I'm rather proud of this.

Quick! Go view my Chevy commercial before they take it down! Trust me, it's worth your while.



SPED Acronynms

Special Ed acronyms are out of control. Here's an example of a real life email* I got this morning:

Subject: PLS W/B!!!

The OT and PT and I are all confused about the new kid's IEP. Unfortunately, one of the kinders grabbed it and stuck it into the typewriter, and, to make a long story short, now we don't know which letters are supposed to go where. First, placement: Is this a child with SLD, ASD, TBI, MR, CP, D, D/B, DCD, DAS, or merely DD? What does the D&E say? The BIP? What's this kid's DON? DI? DS? We could always call the DDD or DDC. Important: Have they been given the label of DNR?

Since you're the SET on the ISP team, you need to tell the SEIF that the GET, OT, PT, SLP and entire ECT are worried about the implications of NCLB, IDEA, FAPE, the IASA and the ADA, and how they pertain to this KID. We don't want any trouble from the OCR or OSEP (let alone the CCSD SSSD!).



*not really.




It's one thing to be unprepared but to have slept well.

It's one thing to have slept poorly in order to be fully prepared.

But it's quite another thing to have slept poorly AND be unprepared.

It's like, if you're tired but you're fully covered, it doesn't really matter that you're tired. But if you're NOT covered, and you're tired ANYWAY, then that's ALL KINDS OF BAD, because then you can't even cope with getting your $&!+ together in order to even fix the damage.

Make sense? Good. Thank goodness for bedtime.



The best moment of my day

At lunch time, this second grade kid saw my polo shirt and, looking at me incredulously, asked the all-too-familiar question, "Why are you wearing a pink shirt?"

Here it comes, I thought. Still, wanting to do my part to debunk the rather absurd gender/color stereotype, I offered my stock response: "Because I like pink and besides--I look good in this shirt."

To which he grinned and one-upped me: "I like hot pink."

Made my day.



Saved! For only $10!

(And no, I'm not referring to televangelism.)

I totally destroyed the screen of my laptop last week, by tripping over the Ethernet cable and hurling it to the ground (with great force, much more so than if it had merely fallen). This cracked the magical LCD crystals in my iBook screen remarkably badly, to the point that there is a gorgeous full-spectrum color show on the screen whenever the power is on, but no semblance of recognizable anything otherwise.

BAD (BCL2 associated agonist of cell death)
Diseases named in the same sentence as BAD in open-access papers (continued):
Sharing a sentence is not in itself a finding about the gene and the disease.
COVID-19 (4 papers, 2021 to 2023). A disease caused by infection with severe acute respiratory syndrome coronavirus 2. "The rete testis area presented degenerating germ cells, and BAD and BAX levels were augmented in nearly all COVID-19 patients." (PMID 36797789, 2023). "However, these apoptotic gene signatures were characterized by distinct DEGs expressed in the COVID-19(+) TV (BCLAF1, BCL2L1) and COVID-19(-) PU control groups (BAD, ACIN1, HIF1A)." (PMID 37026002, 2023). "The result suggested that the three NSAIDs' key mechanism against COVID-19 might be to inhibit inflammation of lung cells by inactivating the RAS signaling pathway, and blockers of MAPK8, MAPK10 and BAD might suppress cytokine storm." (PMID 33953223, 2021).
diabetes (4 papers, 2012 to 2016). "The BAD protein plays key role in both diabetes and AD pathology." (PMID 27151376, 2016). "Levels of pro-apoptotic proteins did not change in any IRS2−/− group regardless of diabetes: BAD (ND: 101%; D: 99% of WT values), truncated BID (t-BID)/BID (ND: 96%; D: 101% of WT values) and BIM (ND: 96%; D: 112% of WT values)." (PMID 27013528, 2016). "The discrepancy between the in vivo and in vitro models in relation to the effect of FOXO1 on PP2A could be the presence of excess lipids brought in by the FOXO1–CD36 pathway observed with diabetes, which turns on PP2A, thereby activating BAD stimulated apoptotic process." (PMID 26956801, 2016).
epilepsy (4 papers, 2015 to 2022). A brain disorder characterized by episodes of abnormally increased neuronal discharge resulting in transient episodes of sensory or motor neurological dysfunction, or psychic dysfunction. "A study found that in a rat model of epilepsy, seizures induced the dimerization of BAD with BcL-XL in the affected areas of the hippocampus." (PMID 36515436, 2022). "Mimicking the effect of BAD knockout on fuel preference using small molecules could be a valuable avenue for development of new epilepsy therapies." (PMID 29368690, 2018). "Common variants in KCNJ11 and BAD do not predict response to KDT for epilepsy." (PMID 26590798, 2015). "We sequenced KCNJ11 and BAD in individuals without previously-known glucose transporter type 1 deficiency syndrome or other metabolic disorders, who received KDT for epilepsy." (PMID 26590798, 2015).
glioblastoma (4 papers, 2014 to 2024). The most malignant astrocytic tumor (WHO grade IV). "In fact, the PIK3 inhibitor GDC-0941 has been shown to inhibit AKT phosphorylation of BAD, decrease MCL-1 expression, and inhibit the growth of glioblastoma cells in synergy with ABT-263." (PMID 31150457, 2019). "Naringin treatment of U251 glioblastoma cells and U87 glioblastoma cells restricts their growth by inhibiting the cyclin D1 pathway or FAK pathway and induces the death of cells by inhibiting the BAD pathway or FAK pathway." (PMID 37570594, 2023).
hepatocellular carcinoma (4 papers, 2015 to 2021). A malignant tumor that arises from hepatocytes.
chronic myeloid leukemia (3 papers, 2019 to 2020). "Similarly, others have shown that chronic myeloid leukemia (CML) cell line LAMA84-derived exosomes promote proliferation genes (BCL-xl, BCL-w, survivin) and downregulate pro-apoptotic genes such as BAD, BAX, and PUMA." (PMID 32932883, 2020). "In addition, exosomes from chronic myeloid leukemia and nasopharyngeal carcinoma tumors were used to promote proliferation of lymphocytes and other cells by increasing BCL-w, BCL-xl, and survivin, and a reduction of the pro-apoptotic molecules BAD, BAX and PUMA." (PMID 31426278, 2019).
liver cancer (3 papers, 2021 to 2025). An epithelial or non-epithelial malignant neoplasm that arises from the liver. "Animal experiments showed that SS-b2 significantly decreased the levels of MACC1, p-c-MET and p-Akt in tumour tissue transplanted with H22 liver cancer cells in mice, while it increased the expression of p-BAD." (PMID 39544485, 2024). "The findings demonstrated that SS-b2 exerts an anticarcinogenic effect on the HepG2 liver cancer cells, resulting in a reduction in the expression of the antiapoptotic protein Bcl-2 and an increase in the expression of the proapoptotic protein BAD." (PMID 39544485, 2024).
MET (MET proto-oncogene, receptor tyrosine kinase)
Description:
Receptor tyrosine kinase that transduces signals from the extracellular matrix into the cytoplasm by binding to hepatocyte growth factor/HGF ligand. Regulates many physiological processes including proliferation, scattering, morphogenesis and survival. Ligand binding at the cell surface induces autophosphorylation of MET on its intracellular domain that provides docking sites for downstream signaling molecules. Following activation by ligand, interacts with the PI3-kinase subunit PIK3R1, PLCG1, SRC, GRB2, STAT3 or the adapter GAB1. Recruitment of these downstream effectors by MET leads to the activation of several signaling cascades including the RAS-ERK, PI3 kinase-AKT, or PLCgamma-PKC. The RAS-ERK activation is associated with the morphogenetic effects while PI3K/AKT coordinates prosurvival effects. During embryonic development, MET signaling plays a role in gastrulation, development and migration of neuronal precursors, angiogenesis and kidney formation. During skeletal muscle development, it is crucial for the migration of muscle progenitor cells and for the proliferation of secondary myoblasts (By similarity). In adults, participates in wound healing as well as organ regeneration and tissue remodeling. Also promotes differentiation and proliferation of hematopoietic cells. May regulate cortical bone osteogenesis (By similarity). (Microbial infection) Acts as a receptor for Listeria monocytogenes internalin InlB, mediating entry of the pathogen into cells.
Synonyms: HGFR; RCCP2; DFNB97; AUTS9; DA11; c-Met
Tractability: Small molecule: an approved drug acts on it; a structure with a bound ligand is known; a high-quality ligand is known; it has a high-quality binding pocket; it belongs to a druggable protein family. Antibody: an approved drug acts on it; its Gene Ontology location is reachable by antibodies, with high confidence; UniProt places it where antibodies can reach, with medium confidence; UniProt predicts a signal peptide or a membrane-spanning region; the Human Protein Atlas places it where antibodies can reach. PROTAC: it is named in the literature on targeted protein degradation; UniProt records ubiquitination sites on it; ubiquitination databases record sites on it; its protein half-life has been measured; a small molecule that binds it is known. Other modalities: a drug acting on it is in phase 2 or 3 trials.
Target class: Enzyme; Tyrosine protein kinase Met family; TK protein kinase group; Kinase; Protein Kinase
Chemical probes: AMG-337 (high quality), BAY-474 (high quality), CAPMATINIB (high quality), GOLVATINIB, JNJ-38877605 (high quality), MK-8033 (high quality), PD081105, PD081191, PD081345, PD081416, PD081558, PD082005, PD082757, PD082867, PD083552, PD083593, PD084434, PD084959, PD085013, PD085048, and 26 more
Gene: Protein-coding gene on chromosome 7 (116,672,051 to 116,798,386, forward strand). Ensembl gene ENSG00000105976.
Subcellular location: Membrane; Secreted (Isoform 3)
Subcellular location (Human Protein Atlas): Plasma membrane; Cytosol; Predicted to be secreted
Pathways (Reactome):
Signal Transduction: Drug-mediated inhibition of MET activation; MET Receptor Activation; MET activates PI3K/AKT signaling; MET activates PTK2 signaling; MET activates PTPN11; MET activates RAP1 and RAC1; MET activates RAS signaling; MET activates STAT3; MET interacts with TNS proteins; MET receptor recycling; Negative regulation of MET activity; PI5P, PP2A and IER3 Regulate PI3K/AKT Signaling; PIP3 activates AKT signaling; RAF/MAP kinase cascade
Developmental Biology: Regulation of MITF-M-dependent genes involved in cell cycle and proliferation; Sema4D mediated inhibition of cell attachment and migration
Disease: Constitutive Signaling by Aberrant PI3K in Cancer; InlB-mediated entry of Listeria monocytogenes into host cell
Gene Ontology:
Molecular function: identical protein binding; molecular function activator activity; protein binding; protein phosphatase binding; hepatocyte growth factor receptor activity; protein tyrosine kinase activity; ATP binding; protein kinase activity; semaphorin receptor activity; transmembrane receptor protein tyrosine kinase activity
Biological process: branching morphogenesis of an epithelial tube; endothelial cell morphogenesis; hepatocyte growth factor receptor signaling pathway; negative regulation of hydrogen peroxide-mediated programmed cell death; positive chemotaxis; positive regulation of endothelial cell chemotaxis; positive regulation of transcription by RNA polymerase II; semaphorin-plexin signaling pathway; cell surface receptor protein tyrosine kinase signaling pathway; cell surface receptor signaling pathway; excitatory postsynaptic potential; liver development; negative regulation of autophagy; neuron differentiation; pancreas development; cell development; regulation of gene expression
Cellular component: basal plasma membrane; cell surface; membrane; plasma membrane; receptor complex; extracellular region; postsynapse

But! The rest of the computer is perfectly intact! The keyboard, the wireless network, data, hard drive, processor, everything. So alls one's got to do is plug in some cheap-ass external monitor (today I found one on lasvegas.craigslist.org for $10!) and you're all set!

And so I am...for now.


Meanwhile, back in SPEDville, and for those of you just joining us, "SPED" is SET lingo (Special Education Teacher) for "special education," my school district, in its infinite wisdom, has opted to try and force everyone to use the same software to write IEPs, the legal documents that define the parameters and eligibility of special education for all our students with special needs. This is ostensibly in order to ensure continuity and increase online collaboration. And it makes pretty good sense--except when you factor in that the program is not Mac compatible. So that means that where we Mac-users previously were entitled to work on these arduous documents during our leisure at home if we so desired, we now have not this option. Which sucks the proverbial horsey dong, if I may say so myself (sorry G & G, I wasn't sure how else to put it).

So even though my Mac is up and running, no amount of Mac-up-and-running-ness is sufficient to pull off another option than staying late and doing all my IEPs at school. Which I might not ordinarily object to, other than it's probably best to leave the area I work in on the "shortly after sundown" side, rather than the "whenever you're finished" side, which, according to my unnecessarily paranoid inner monologue, is tantamount to certain death.

And that's how it is from my vantage point, at least tonight. Peace.